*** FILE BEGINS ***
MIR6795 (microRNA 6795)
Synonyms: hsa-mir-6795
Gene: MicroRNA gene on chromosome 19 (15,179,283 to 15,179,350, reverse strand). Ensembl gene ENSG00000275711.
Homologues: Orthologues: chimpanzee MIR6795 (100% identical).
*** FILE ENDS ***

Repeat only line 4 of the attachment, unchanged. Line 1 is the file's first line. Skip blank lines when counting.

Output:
Homologues: Orthologues: chimpanzee MIR6795 (100% identical).